When most people hear the word “auction,” they think of the open-outcry, ascending-bid (or English) auction. But this kind of auction is only one of many. Fundamentally, an auction is an economic mechanism whose purpose is the allocation of goods and the formation of prices for those goods via a process known as bidding. Depending on the properties of the bidders and the nature of the items to be auctioned, various auction structures may be either more efficient or more profitable to the seller than others. Like all well-designed economic mechanisms, the designer assumes that individuals will act strategically and may hold private information relevant to the decision at hand. Auction design is a careful balance of encouraging bidders to reveal valuations, discouraging cheating or collusion, and maximizing revenues.

William Vickrey first established the taxonomy of auctions based on the order in which the auctioneer quotes prices and the bidders tender their bids. He established four major (one-sided) auction types: (1) the ascending-bid (open, oral, or English) auction; (2) the descending-bid (Dutch) auction; (3) the first-price, sealed-bid auction; and (4) the second-price, sealed-bid (Vickrey) auction.

The Four Basic Auction Types

The most common type of auction, the English auction, is often used to sell art, wine, antiques, and other goods. In it, the auctioneer opens the bidding at a reserve price (which may be zero), the lowest price he is willing to accept for the item. Once a bidder has announced interest at that price, the auctioneer solicits further bids, usually raising the price by a predetermined bid increment. This continues until no one is willing to increase the bid any further, at which point the auction is closed and the final bidder receives the item at his bid price. Because the winner pays his bid, this type of auction is known as a first-price auction.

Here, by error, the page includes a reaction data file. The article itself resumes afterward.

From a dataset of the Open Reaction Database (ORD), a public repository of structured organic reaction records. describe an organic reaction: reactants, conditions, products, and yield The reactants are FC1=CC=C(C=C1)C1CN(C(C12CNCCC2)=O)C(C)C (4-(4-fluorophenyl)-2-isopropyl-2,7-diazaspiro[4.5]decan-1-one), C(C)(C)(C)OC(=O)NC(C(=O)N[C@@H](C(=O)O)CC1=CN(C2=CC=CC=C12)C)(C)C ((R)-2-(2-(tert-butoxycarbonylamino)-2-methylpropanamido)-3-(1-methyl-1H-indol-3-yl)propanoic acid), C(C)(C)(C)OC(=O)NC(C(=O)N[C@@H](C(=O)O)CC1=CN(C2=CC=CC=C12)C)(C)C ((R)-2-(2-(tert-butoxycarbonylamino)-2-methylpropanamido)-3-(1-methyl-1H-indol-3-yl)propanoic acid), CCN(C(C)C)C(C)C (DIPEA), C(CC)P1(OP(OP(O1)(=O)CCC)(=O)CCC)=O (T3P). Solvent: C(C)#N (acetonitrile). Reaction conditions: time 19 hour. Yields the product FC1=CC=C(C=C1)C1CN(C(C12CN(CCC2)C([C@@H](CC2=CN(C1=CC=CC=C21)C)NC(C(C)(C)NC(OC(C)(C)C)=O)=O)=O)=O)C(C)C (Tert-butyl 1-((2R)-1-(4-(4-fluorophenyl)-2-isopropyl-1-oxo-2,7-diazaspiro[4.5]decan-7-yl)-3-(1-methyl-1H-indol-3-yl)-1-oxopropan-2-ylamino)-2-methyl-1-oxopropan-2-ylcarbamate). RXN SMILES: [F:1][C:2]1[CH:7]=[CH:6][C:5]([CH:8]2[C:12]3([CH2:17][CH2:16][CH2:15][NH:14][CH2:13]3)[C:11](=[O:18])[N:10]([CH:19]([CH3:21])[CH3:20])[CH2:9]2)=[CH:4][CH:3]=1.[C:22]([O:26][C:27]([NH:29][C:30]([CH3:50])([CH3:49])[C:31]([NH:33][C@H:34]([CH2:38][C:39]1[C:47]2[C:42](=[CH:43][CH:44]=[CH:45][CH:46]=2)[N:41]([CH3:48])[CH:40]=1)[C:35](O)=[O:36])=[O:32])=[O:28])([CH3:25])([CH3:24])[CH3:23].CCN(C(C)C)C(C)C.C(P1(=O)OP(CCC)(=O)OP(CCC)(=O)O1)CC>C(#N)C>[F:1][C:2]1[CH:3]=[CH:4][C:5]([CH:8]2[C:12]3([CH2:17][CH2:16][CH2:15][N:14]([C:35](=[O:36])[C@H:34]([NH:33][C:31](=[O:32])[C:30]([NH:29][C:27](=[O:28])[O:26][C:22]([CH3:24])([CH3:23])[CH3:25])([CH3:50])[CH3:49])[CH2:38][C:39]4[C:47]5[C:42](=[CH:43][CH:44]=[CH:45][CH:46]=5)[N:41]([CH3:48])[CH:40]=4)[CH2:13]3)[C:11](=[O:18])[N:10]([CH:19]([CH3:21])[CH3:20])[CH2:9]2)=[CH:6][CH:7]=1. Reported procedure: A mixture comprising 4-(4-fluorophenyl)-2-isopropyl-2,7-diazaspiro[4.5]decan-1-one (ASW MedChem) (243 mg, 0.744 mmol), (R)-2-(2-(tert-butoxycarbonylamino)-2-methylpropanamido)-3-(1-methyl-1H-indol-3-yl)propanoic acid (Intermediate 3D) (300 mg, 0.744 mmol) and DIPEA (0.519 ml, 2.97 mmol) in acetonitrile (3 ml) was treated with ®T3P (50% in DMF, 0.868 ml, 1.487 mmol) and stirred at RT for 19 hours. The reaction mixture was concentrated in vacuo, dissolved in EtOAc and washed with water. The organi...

The Dutch auction, also a first-price auction, is descending. That is, the auctioneer begins at a high price, higher than he believes the item will fetch, then decreases the price until a bidder finally calls out, “Mine!” The bidder then receives the item at the price at which he made the call. If multiple items are offered, the process continues until all items are sold. One of the primary advantages of Dutch auctions is speed. Since there are never more bids than there are items being auctioned, the process takes relatively little time. This is one reason they are used in places such as flower markets in Holland (hence the name “Dutch”).

In the English and Dutch auctions, bidders receive information as others bid (or refrain from bidding). However, in the third type of auction, known as the first-price, sealed-bid auction, this is not the case. In this mechanism, each bidder submits a single bid in a sealed envelope. Then, all of the envelopes are opened and the highest bidder is announced, and he receives the item at his bid price. This type of auction is most often used for refinancing credit and foreign exchange, among other (primarily financial) venues.